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Interview with Dr. Adrian Brettle, author of COLOSSAL AMBITIONS: Confederate Planning for a Post-Civil War World
In July 2020, UVA Press was proud to publish Dr. Adrian Brettle’s debut book: Colossal Ambitions: Confederate Planning for a Post-Civil War World. Recently, Dr. Brettle’s book was named a finalist for the Gilder Lehrman Lincoln Prize, awarded annually to the best scholarly work in English on Abraham Lincoln, the American Civil War soldier, or the American Civil War era. Past winners include Elizabeth Varon’s Armies of Deliverance, Doris Kearns Goodwin’s Team of Rivals, and David Blight’s Race and Reunion. As the editorial fellow at the press, Clayton Butler recently had the opportunity to interview Dr. Brettle about his work. Our discussion touched on Confederates’ economic and social philosophies, how Dr. Brettle’s work relates to contemporary historiography, and the way that Confederates’ wartime planning and visions for the future give the lie to the Lost Cause, providing a final nail in the coffin of that persistent and pernicious narrative of Civil War history. Read more below, and join Dr. Brettle for an event with the Virginia Festival of the Book on March 17th at 2:00 pm.
[CB]: To what degree do the free trade/economic rationales given by Confederates for secession and expansion give credence to the idea that secession was a move engineered by elites, for the benefit of elites? Did rank and file, poor white southerners share these visions of expansion and prosperity?
[AB]: The non-slaveholding majority came to believe that there would be a better life for them to be had in the future Confederacy. Confederates used arguments about economics, national policy, and the worsening conditions under a Lincoln administration to support their case. Two factors would raise the purchasing power of the poorest white southerner. First, there were lower prices for imported goods to be had in a nation dedicated to free trade. Second, planners believed that Confederates would get more money for their crops. Confederates believed that the South as an independent nation would be in a position to negotiate preferential terms of trade because Britain and other countries would now recognize the importance of the southern market (obscured before by being in the Union) and hence be prepared to pay more. If these promises of increased prosperity were not sufficient on their own, Confederate leaders offered the antebellum expansionist argument that only the acquisition of new lands would enable non-slaveholders to become slaveholders at one point in the future. During the war, there were debates about Confederate homesteads for veterans (land along with an enslaved person or family) to spread slaveownership and the presumed benefits of living in a slaveholding society to more white southerners. Finally, elites thought that the election of Abraham Lincoln and the revolutionary rule of the northern mob would lead to a panic, banking crisis, and hard times. This gloomy prospect would be intensified by the Lincoln administration’s policies designed to undermine the stability of southern society, from stopping the expansion of slavery to dissemination of abolitionist propaganda to patronage appointments whose holders would try to undermine southern class solidarity.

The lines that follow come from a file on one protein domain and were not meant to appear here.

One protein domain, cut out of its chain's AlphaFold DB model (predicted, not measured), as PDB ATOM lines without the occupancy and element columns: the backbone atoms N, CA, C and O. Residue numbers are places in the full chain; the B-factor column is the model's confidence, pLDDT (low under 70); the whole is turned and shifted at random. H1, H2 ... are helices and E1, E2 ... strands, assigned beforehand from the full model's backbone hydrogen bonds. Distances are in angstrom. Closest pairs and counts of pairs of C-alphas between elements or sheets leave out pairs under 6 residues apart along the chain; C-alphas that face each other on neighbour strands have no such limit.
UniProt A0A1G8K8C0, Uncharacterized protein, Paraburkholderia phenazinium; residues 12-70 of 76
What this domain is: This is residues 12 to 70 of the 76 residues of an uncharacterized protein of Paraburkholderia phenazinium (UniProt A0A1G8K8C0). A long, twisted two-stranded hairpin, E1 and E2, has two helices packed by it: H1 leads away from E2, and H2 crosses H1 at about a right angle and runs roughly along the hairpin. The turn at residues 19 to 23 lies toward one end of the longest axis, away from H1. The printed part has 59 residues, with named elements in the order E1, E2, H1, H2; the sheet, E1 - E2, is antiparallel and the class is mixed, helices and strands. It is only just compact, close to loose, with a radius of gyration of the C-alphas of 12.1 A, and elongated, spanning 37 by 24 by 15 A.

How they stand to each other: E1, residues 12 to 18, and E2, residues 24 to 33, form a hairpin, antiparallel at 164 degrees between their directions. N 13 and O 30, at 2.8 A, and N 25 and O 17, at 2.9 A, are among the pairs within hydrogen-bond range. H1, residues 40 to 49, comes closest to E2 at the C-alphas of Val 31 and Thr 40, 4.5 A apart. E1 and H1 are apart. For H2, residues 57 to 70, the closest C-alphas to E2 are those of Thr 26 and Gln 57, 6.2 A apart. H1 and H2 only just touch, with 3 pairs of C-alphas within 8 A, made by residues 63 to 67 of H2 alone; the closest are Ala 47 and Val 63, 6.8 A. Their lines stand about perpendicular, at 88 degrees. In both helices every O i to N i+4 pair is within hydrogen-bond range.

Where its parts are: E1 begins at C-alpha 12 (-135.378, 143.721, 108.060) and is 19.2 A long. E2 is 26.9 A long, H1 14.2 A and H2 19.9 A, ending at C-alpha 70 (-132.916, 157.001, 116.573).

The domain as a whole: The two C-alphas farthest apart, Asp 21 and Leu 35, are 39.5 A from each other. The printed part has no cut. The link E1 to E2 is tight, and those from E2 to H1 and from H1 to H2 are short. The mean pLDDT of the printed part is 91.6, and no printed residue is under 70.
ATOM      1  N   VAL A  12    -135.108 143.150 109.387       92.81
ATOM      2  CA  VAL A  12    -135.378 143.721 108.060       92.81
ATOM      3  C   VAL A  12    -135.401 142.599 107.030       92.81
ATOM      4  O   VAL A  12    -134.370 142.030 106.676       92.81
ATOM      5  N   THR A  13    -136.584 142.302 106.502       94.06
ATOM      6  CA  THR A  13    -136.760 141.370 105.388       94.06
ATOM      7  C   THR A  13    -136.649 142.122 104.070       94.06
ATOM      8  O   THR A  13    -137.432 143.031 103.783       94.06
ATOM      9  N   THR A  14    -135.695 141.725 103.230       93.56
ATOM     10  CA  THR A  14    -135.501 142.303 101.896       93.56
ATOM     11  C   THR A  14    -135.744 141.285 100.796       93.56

[CB]: Why did Confederates think other countries and people (esp. Northerners and the British) adopted such a hypocritical posture as compared to their own clear-eyedness when it came to coerced labor?
[AB]: Confederates believed that the most militant abolitionists in New England and Britain were also the biggest indirect customers of slavery. After southern independence, those who supported emancipation and opposed the expansion of slavery would be revealed to be individuals who were simply jealous of the superiority of that labor system. Only slavery, Confederates believed, was both efficient and benevolent for the workers of the new age. All other labor systems were not only inferior, but were also becoming more like slavery everyday as wages fell and hours increased in the factories in the North, contracts became more onerous, and the temptation to resort to Chinese and Indian (i.e. from India) sources of labor increased. As proof of the superiority of slavery, Confederate propagandists, such as James D. B. DeBow, repeatedly pointed to the example of the decline of the sugar industry in both Haiti and the British Caribbean as evidence that after emancipation, productivity fell. Africans would only work on the sugar plantations under conditions of slavery. Confederates noted that both alleged efforts to import Chinese laborers into the British West Indies and U.S. plans to colonize ‘trained’ freedpeople from the South in Haiti were efforts to end this stagnation. Of course Confederate commentators failed to mention that the real reason for the decline of the sugar industry in Jamaica, Barbados, and the other islands of the British West Indies, was not emancipation, but instead the decision of the British Government itself to embrace free trade in 1846.
[CB]: Free trade, in your book, appears absolutely central to the Confederate worldview. Did Confederates ascribe greater influence to economic/financial inducements than their contemporaries, again Northerners or the British? They seemed so certain it would reliably affect future behavior.